Moyo’s options

Zanu PF yesterday refused to comment on Information, Media and Broadcasting Services minister Jonathan Moyo’s fate after President Robert Mugabe launched a vicious attack against the party’s strategist.

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SILAS NKALA
STAFF REPORTER

Mugabe reportedly first attacked Moyo at a politburo meeting on Thursday before labelling him “a devil incarnate” at a funeral wake for former Information minister Nathan Shamuyarira the following day.

At Shamuyarira’s burial at the Heroes’ Acre in Harare on Saturday, the Zanu PF leader went a gear up and spoke of weevils that have infiltrated Zanu PF.

Zanu PF spokesperson Rugare Gumbo said he could not comment on Moyo’s future both in the government and the party because it was a “personal matter”.

But political analysts said Moyo, who has been a victim of Mugabe’s acerbic attacks as minister before, faced two tough options — either to resign or stick it out and become a lame duck minister.

“The attacks show that Mugabe is really angry with Moyo,” said an analyst who preferred to remain anonymous. “Mugabe attacked Moyo three times last week and clearly there is a deeper problem than the deployment of journalists in the State media.

“Mugabe is only giving us snippets of the story, like he did with the Tsholotsho Declaration before he moved against Moyo.

“After being called a devil incarnate in public by the president Moyo either has to resign and become a hero or seek audience with Mugabe to explain his side of the story. If he decides to stay on as minister, he will be a lame duck.”

Mugabe fired Moyo as Information minister in 2005 after he was accused of mobilising Zanu PF structures to back Justice minister Emerson Mnangagwa for the post of vice-president ahead of Joice Mujuru. Moyo bounced back as minister last year after winning two successive elections in Tsholotsho as an independent candidate.

The professor had lost last years elections in Tsholotsho North but Mugabe brought him back against all odds.

He returned as a reformist, building bridges, and criticised Zanu PF hardliners and the police each time they trampled on the rights of journalists.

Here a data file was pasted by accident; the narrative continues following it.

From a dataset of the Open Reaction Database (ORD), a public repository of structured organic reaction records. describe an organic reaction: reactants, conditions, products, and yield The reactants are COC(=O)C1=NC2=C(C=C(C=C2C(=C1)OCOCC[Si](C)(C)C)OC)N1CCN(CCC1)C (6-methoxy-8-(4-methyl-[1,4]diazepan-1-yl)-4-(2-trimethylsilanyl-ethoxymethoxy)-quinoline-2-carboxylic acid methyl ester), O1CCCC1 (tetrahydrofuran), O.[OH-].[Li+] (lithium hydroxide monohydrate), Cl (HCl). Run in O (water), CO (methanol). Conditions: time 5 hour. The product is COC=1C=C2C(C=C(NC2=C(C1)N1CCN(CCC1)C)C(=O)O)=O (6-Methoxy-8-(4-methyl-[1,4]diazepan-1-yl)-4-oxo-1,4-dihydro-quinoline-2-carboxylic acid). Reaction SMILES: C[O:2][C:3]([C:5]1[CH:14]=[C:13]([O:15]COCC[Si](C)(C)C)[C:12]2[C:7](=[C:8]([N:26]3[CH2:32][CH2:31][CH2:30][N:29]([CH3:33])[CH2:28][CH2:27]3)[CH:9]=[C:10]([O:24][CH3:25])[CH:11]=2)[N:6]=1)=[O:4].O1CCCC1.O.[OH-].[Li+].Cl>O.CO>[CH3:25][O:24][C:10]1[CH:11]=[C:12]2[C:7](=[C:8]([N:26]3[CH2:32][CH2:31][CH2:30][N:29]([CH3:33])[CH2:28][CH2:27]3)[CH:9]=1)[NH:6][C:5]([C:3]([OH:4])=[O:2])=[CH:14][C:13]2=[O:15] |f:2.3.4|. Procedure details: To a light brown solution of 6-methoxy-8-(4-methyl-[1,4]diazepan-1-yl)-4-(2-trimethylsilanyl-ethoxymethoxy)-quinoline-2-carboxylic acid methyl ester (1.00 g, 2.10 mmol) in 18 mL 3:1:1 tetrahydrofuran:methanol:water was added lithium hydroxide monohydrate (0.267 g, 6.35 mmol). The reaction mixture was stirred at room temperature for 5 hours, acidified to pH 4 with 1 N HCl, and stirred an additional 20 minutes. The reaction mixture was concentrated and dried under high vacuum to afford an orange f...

Moyo has also made radical changes at Zimpapers and ZBC where he also encouraged robust journalism, especially with the coverage of the salary scandal that rocked State-owned companies early this year.

The minister this time around is likely to get more sympathisers compared to 2005 where he was loathed for his handling of the private media.

Media academic Pedzisai Ruhanya said Mugabe’s public attack on Moyo was distasteful.

He said the veteran leader should be grateful for the hard work the minister has put in for Zanu PF and the president to win the July 31 2013 elections. Ruhanya said Mugabe should be applauding Moyo’s efforts to confront issues in a transparent manner.

“The attacks are disgusting coming from a man whose party and personal political career have been saved by Moyo,” he said.

“I have seen a lot of celebratory comments by some equally misguided social commentators when we should actually condemn Mugabe for hate speech against Moyo. Whatever Mugabe does is immaterial.”

Ruhanya said Mugabe was now too old and no longer fit to lead Zimbabwe to prosperity.

“At least Moyo was doing better by realising and accepting some of his previous bad media policies and seeking to rectify them,” he said.

“I hope that when Mugabe settles down and comes back to his better self, Moyo will remain in charge. People should understand that the national problem is Zanu PF and Mugabe’s policies and not Moyo.” He said any focus on Moyo by the public would be hugely misguided.

“It is actually Mugabe and his system that are national evils and not Moyo,” Ruhanya said.

“Anyone who invests hope in a 90-year-old man should not be taken seriously.”

Mugabe accused Moyo of using the State media to sow divisions in Zanu PF, which is in the throes of a bitter war to succeed him at the helm of the party and country.

The veteran ruler has in the past praised Moyo as a hard worker and strategist.

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